In 99% of implementations today, this means that companies educate specialists in the tools modeling language so these specialists in turn have to liaison with all relevant domain experts asking them for input to their models. I have also seen solutions where companies try to solve this bottleneck by hiring external experts or set up modeling centers (typically in areas with low cost of IT-services) who sit at the end of a pipeline that feeds them information to be implemented into models. This approach is inherently slow and error prone as a lot of knowledge has to be transferred from Domain Experts to modeling interpreters.
Another important fact which is normally overlooked is the requirement for good modeling tools – plural! Modeling requirements are very different in engineering, manufacturing, sales, marketing, service and for different types of products. It is important that experts can interact with models using tools and syntax that makes sense for them. If you don’t do this, you turn product modeling from a strategic asset into a tedious chore that you have to do along with your time sheets and expenses.
Finally, you need a modeling platform that supports collaboration and contributions from multiple different users over time. Just like developing software, the development of digital product models requires a platform where users can check information in and out, merge, diff, commit, test and release their incremental additions to the total set of product models. You need to be able to handle versions, error corrections, patches, time sensitivity and different target platforms.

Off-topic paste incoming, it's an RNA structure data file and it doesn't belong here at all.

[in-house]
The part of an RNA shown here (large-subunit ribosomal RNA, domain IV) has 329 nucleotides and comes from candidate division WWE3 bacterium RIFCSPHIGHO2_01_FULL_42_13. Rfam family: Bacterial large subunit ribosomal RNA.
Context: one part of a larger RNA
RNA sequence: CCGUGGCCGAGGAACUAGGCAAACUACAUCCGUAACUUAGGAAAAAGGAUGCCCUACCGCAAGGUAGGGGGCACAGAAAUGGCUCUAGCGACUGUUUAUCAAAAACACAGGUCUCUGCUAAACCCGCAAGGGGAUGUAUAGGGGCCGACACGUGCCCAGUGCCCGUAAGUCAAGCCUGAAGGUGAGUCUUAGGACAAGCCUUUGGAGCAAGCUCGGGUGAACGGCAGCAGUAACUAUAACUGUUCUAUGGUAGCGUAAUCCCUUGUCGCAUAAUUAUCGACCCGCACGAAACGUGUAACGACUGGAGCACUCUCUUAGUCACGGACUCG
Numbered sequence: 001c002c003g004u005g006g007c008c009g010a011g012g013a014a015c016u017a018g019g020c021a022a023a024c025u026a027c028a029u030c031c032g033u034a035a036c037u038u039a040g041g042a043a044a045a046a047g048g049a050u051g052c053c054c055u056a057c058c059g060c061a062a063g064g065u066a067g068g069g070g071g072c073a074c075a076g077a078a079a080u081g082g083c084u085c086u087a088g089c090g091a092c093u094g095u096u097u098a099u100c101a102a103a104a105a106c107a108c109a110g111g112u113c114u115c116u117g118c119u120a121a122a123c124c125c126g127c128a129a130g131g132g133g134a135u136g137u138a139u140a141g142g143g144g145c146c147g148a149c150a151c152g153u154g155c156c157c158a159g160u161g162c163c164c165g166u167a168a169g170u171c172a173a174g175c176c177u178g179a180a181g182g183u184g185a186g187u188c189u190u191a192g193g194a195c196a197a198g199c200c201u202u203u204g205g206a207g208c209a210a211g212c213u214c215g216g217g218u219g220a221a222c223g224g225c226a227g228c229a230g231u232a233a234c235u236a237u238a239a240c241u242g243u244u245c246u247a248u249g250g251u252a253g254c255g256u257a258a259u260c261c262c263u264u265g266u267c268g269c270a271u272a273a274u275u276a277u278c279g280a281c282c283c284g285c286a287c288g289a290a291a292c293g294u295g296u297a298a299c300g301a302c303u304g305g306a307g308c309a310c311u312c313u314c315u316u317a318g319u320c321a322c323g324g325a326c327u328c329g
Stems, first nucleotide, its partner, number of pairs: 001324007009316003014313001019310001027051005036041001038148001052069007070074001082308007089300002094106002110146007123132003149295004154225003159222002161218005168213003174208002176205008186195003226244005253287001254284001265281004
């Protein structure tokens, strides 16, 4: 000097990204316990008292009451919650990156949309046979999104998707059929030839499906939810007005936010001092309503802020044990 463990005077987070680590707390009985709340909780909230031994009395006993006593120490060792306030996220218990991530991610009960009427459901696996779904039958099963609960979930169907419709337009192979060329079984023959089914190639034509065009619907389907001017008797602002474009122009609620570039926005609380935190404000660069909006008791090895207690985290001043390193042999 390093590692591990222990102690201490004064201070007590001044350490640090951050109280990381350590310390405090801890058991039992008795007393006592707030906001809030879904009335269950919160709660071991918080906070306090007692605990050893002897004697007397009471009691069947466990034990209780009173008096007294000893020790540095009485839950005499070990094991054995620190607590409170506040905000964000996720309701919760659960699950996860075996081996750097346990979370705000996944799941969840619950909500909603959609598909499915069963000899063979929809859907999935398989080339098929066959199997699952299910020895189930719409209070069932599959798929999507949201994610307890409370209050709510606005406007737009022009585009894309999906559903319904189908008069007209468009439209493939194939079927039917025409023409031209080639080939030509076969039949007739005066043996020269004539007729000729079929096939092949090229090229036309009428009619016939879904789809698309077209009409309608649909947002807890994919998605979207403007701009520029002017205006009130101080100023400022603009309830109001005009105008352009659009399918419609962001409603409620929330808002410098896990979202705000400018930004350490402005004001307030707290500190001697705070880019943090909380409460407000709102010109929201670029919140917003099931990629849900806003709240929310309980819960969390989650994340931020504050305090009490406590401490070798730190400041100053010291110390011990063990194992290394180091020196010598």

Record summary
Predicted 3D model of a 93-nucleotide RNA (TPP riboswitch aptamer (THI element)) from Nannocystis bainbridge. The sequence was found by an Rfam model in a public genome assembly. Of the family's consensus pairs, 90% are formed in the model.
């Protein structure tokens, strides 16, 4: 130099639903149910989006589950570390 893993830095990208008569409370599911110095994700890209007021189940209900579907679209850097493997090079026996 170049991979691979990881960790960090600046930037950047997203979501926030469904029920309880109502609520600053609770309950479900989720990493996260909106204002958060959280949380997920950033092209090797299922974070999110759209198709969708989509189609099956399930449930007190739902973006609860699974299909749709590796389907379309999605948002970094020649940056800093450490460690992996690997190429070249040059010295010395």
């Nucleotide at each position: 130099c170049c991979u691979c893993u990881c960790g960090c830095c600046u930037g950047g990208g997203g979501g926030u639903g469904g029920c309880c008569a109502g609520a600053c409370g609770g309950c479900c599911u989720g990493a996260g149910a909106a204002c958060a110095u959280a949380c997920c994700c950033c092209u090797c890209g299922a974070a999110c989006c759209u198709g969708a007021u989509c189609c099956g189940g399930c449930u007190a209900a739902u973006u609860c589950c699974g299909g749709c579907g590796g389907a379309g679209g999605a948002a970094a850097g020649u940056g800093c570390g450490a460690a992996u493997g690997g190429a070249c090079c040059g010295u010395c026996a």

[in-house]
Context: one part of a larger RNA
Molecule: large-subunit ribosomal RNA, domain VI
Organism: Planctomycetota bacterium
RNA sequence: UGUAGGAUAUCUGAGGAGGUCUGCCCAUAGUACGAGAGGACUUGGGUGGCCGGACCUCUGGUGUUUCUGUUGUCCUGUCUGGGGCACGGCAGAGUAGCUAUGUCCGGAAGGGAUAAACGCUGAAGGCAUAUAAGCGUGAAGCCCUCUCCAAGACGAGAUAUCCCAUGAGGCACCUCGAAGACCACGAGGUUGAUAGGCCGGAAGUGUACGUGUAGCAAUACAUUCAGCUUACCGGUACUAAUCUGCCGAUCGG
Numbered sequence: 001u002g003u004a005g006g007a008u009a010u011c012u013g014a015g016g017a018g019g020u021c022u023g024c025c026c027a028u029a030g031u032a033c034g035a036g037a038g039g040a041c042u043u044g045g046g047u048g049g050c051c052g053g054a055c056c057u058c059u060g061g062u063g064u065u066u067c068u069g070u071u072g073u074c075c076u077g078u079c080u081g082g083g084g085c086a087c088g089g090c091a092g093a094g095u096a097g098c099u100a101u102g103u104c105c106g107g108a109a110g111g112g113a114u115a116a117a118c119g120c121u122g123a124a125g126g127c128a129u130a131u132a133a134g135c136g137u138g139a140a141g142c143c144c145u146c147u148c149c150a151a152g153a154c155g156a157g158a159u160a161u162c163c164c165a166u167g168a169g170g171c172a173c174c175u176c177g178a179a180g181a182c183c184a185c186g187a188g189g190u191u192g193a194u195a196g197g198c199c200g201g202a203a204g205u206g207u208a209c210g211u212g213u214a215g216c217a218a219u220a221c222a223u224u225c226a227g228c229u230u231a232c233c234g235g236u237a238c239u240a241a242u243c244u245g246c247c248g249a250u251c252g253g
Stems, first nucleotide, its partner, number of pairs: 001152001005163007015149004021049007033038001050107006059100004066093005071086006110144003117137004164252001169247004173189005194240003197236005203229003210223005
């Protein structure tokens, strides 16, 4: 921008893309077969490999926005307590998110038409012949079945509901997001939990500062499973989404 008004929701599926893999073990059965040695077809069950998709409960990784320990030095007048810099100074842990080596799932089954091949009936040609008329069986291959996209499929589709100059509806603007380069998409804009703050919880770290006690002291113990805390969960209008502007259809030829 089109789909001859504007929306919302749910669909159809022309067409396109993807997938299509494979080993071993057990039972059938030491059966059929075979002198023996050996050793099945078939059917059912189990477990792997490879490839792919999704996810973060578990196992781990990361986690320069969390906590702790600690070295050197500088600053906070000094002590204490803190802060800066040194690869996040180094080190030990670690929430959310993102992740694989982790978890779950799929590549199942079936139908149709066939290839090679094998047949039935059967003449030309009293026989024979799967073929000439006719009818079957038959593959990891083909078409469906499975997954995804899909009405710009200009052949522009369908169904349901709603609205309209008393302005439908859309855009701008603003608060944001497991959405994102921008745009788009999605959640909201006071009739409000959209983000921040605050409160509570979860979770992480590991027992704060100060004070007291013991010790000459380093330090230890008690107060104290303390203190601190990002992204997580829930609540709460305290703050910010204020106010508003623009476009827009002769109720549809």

No single system or platform provides a coherent solution that addresses these three fundamental modeling requirements and the leaders in this area create their own platform combining multiple tools and technologies to: “provide modeling tools supporting multiple different domain experts”
Why Separate Modeling from Configuration?
A quick and dirty approach to product modeling is the classic step-by-step way or if-then-else way of thinking. You explain both the rule and what should happen when the user interacts with the rules.
Now, if you want to redesign the user experience you will have to move around all your modeling code as well and when you change your model data you also have to release a new version of your configurator. Furthermore, you have to consider how you model because this may directly impact the user experience.
This simply breaks down in practice. A further consideration is that modeling data will be used across multiple different applications running on different platforms (web, apps, on-device). This means that you want to be able to have application designers develop and improve applications independently of the ongoing work to develop and update data and logic for the products used by these applications.
Hence, the traditional adage from programming of separating data from logic really needs to be modified to separate modeling from the configurator application.